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Stalking Vol 2: The Bridge of Reason


"But one is natural and the other is contrived?"
"Control over our contrived indoctrinations is the essence of self-development, and you
have no idea what is natural because your decisions have all been conformed to suit pre-existing
conditions." She took a breath. "A Stalker crying in a comedy club is taking charge of her
conditioning, and making it whatever she wants it to be, not what the world told her it should
be." Bonnie grinned ruefully. "There is no time to laugh, cry, or become angr y, that we have not
decided to do so, and we can exchange our reactive responses for good decisions. This is why it
is critical to understand that your behavior reflects your beliefs, so understanding the true nature
of your beliefs is to be able to change the crappy ones by practicing better behaviors. Doing this
repositions the Assemblage Point."
"Wouldn’t that be lying to your emotions?"
"O nly to the should of your conditioning, which is precisely what we are trying to get rid
of."
"So consciously reversing self-deception…" I said, hesitantly.
"Feels deceptive," she finished my sentence, "because you are aware of what you should
feel, which would be arbitrary had it not been conformed in specific ways." She took a breath.
"Behavior for the average person is literally practiced at the behest of outside events impinging
on their self- image; for Stalkers, behavior is a conscious choice."
"An example for someone like me, please—not a Stalker?"
"Instead of complaining about a crappy event, thereby reinforcing it, you could immediately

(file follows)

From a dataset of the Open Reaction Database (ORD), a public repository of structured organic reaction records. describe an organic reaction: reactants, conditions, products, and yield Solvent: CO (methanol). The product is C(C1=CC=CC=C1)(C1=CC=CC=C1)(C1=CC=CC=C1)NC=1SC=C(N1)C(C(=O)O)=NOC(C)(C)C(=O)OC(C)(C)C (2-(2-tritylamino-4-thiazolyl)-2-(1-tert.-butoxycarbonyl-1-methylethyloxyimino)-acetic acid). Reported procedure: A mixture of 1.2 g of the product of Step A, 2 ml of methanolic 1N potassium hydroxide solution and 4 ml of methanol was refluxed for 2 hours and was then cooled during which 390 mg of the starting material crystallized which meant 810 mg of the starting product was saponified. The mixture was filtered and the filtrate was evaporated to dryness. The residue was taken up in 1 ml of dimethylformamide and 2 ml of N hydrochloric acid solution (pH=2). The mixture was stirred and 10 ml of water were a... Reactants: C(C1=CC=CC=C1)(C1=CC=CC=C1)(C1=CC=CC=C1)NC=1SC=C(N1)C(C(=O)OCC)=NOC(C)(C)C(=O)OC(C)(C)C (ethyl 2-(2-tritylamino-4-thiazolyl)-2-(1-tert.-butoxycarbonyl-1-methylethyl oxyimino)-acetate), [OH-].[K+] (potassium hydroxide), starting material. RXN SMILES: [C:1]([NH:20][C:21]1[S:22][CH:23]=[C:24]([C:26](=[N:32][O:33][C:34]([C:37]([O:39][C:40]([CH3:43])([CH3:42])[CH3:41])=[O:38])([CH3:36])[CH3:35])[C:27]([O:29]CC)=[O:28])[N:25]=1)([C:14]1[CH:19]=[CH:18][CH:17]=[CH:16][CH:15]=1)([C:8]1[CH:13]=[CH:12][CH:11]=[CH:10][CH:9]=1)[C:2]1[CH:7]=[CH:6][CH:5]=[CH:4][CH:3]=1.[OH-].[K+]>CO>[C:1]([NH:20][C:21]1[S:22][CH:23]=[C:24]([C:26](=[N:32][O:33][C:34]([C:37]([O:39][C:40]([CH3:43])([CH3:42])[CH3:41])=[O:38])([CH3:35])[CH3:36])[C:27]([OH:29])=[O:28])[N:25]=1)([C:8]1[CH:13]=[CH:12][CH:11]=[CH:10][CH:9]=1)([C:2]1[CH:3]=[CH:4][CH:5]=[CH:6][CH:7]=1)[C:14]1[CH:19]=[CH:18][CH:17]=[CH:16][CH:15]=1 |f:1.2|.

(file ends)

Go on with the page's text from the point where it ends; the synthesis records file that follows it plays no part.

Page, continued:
fix something that was broken, clean your house, or go out and commit a random act of
kindness."
"How does that work with emotions?"
"You need to learn to use them properly. A setback, for example, is not sad. It is an
unexpected challenge on planned routes that never turn out to be what we thought they were
anyway."
"So it doesn’t have to be an extreme emotional change; taking control is the issue."
"Exactly. This brings me to the pivotal idea that changed my thinking about contro lling my
behavior: it takes just as much energy to learn and practice how to live a self-oriented, ill-
considered, reactive, and apparently risky life, as it does to learn and practice facing properly
considered challenges without self- interest." She stared, waiting for this idea to make a dent.
It was a good thing she was patient.
Eventually, I said, "Does this mean that if we started out learning how to live properly, we
wouldn’t need such a massive amount of energy to change our thinking?"
"Yes; now because the Assemblage Point is initially fixed in the cognition of the average
person, Stalkers describe a permanent shift away from this position as loosing the human form,
which is our goal—separating you from the world of average people." She hesitated before
saying, "I’ll explain this further, but for now I want you to be aware that the average man is
driven by the should of reason. This makes them dangerous, because they feel they must do
things only because they’ve been told to feel that way without questioning why, before
examining their true circumstance. This assumes they are able to do that. An underlying affect is
that they’re automatically afraid of what others may know about them, and they’ll fight you to
the death of your relationships to maintain their core illusions." She squeezed my arm, meaning
this still applied to me.
"This circumstance is dangerous for me," she continued, "and why I’m asking you not to
reveal my identity to anyone until I tell you otherwise."
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